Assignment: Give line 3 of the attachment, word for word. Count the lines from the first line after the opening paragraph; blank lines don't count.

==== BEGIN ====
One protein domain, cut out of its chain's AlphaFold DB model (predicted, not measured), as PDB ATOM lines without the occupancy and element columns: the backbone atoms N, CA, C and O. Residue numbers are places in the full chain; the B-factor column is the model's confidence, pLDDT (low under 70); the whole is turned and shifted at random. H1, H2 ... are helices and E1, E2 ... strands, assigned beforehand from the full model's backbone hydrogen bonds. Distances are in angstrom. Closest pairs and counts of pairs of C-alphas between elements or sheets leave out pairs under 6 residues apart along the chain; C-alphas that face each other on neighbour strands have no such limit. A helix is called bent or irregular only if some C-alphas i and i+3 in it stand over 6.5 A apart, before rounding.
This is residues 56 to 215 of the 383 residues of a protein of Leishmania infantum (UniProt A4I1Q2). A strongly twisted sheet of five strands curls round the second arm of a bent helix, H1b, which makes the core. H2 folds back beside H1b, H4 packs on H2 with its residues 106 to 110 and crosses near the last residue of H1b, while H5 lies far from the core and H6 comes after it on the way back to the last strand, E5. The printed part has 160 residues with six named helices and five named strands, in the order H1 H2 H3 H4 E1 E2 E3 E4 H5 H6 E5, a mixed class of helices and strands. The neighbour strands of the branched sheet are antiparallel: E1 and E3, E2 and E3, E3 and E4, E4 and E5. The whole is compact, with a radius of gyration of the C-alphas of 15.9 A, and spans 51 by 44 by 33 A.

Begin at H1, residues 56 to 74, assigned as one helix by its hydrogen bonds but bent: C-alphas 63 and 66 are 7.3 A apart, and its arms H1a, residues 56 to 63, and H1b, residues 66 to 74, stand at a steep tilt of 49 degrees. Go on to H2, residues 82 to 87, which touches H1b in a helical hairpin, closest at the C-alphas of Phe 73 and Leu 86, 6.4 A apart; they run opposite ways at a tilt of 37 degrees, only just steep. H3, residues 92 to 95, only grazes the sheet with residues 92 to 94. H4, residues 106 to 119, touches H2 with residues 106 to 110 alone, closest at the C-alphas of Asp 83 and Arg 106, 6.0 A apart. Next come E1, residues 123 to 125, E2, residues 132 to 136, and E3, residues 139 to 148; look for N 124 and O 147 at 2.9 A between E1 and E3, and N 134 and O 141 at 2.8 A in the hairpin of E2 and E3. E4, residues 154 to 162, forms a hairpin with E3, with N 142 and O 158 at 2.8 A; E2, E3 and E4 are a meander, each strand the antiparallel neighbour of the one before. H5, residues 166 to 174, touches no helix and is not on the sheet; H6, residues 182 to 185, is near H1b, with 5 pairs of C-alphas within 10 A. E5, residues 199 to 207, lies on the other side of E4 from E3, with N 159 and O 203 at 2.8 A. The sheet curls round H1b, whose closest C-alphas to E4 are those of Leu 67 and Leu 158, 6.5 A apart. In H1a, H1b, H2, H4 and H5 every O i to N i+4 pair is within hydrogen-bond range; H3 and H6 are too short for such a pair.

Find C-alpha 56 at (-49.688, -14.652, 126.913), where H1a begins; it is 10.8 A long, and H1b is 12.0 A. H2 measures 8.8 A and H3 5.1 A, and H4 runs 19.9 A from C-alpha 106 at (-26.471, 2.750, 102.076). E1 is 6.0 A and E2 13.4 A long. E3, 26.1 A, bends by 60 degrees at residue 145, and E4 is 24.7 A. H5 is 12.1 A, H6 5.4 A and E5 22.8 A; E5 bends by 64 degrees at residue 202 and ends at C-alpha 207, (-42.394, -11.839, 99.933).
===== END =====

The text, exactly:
Find C-alpha 56 at (-49.688, -14.652, 126.913), where H1a begins; it is 10.8 A long, and H1b is 12.0 A. H2 measures 8.8 A and H3 5.1 A, and H4 runs 19.9 A from C-alpha 106 at (-26.471, 2.750, 102.076). E1 is 6.0 A and E2 13.4 A long. E3, 26.1 A, bends by 60 degrees at residue 145, and E4 is 24.7 A. H5 is 12.1 A, H6 5.4 A and E5 22.8 A; E5 bends by 64 degrees at residue 202 and ends at C-alpha 207, (-42.394, -11.839, 99.933).